Wednesday, 30 October 2013

Linux - Routing

Linux - Routing

So in the past week I have had a challenge with regards to Routing in IPTABLES, and one of the problems I faced was I had no GUI to implement it, only terminal.

I needed routing enabled on network card: eth0

I am assuming you are logged in as root.

IPTables


The first thing we need to do is check to see if iptables are enabled, or just enable them.
One way to see if your iptables are enabled it to run
iptables -L
iptables -L

to enable the iptables temporarily, run
iptables start

if you want to enable iptables on boot us this
chkconfig iptables on

Routing


Now that we have iptables enabled, we can start with the forwarding.

Firstly check to see if the network device has forwarding enabled
by running 
cat /proc/sys/net/ipv4/conf/eth0/forwarding

if this returns 0, run this
echo '1' > /proc/sys/net/ipv4/conf/eth0/forwarding


Now that this is enabled, we need to enable MASQUERADE.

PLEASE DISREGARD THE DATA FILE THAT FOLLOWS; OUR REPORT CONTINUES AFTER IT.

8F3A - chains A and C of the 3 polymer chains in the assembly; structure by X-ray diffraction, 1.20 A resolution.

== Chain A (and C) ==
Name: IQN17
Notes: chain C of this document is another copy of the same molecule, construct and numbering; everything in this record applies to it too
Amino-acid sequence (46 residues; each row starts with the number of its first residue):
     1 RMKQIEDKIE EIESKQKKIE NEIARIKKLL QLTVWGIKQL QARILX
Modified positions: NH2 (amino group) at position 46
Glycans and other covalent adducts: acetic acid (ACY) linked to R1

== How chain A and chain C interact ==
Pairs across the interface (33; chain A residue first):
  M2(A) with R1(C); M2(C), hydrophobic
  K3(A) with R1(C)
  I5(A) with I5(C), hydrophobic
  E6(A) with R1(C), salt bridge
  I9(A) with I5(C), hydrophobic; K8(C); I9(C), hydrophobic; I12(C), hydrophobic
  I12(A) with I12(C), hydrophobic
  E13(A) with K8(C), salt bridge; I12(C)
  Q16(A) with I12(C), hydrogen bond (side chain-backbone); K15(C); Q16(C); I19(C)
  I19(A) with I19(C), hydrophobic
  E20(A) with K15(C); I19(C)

iptables -t nat -A POSTROUTING -o eth0 -j MASQUERADE

Ok, so I needed to route two ports, SSH and HTTP, the IP i needed routing two was 192.168.1.18
To do that I used these commands:
iptables -t nat -A PREROUTING -i eth0 -p tcp --dport 9022 -j DNAT --to 192.168.1.18:22
iptables -t nat -A PREROUTING -i eth0 -p tcp --dport 9001 -j DNAT --to 192.168.1.18:80

To make sure these have been enabled, you can use more than one command but the one I prefer is
iptables -t nat -L -n -v


Note: This is what I did to get routing working on OEL5, if this does not work for you, please leave a comment and I will try help you as much as I can.

#bearMan out.